For example, when eating chocolate as a snack, the plant chemicals in chocolate may interact with a number of neurotransmitter systems (including those of dopamine, serotonin and endorphins) that contribute to appetite, and mood regulation.
Just keep in mind when consumed in order to “feel better,” it may provide some transient ‘comforting’ role, but due to the usual sugar content, it’s more likely to prolong rather than rid you of the unhappy feeling.
Better Heart or Brain Health?
Theobromine has a more profound effect on our cardiovascular system, with muscle-calming properties, than on the central nervous system.
Its benefits include working as a cardiac stimulant and vasodilator by widening blood vessels, managing blood pressure, increasing oxygen supply, reducing coronary vasospasm, improving blood flow, and supporting healthy circulation.
Whereas coffee constricts blood vessels, causing substantial increases in blood pressure, theobromine dilates blood vessels, resulting in improved cardiovascular outcomes – reduced blood pressure, enhanced blood flow, and improved circulation.
Research has shown that by inhibiting enzymes, theobromine can increase the levels of cyclic adenosine monophosphate (cAMP) and cyclic guanosine monophosphate (cGMP), leading to various physiological effects such as vasodilation, and bronchodilation.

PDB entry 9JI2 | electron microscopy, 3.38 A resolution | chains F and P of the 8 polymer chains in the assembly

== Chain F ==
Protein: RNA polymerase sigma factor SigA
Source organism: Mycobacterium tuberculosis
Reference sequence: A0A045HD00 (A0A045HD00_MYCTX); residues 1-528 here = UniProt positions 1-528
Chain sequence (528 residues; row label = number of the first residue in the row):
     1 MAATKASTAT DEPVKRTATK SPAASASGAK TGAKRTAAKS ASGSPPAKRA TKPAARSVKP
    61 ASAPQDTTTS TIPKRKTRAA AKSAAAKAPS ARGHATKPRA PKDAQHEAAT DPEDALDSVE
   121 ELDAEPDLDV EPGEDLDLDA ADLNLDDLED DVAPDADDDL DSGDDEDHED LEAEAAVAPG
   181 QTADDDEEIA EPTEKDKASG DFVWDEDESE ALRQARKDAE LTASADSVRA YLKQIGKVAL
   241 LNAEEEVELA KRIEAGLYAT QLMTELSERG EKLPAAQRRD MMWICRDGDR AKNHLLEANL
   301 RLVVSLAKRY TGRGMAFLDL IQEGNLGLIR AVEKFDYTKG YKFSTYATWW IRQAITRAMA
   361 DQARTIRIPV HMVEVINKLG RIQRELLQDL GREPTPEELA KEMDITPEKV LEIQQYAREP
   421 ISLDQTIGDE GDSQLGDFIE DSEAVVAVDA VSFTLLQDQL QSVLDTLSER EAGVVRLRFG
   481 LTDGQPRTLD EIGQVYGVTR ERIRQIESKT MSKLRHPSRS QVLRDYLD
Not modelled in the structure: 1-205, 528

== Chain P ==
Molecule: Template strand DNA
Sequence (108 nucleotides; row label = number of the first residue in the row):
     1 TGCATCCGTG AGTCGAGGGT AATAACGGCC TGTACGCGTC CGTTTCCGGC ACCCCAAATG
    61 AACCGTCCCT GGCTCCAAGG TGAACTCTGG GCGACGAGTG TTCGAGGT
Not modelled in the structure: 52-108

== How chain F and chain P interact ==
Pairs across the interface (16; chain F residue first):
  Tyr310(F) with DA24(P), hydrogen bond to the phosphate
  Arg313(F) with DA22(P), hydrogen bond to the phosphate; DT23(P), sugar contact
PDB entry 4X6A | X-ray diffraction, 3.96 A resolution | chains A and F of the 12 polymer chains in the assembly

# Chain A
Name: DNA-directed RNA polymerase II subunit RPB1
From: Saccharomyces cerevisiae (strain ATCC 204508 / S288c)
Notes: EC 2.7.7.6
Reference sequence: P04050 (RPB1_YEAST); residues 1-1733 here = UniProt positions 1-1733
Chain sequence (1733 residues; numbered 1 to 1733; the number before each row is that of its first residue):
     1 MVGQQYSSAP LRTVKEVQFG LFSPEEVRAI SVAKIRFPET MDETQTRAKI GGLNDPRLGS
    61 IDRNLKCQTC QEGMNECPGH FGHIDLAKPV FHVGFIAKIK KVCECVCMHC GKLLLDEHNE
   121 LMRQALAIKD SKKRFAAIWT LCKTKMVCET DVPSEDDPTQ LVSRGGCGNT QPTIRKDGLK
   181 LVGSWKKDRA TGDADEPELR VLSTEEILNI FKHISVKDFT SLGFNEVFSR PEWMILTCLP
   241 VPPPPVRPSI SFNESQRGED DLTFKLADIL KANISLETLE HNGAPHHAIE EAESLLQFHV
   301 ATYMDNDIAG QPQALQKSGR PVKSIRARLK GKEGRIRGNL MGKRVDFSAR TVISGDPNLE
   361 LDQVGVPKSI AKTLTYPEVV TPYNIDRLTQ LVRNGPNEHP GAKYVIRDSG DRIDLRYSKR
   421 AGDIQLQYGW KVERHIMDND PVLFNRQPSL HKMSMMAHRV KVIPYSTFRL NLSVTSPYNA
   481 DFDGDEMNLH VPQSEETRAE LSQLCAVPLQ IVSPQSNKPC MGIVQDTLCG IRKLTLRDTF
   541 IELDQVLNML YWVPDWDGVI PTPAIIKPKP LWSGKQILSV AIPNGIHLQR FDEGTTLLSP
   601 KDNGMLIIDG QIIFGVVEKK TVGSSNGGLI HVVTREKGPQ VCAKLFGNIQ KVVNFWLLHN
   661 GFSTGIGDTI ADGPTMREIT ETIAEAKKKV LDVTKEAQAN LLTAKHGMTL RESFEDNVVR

On the other hand, when you consume caffeine through coffee or an energy drink, it enters the bloodstream and stimulates the central nervous system (nerves, brain, and spinal cord). It stimulates the brain by preventing the neurotransmitter adenosine from acting on its receptors.
Dopamine signaling in the brain is also increased, making you feel more focused and alert. Normally, adenosine levels slowly rise throughout the day, relaxing the brain and making you tired and sleepy.
Caffeine keeps you awake by attaching to adenosine receptors in your brain and inhibiting (rather than activating) them. This “activation” is another aspect of what makes us feel more awake, focused, and energized when we drink something like coffee.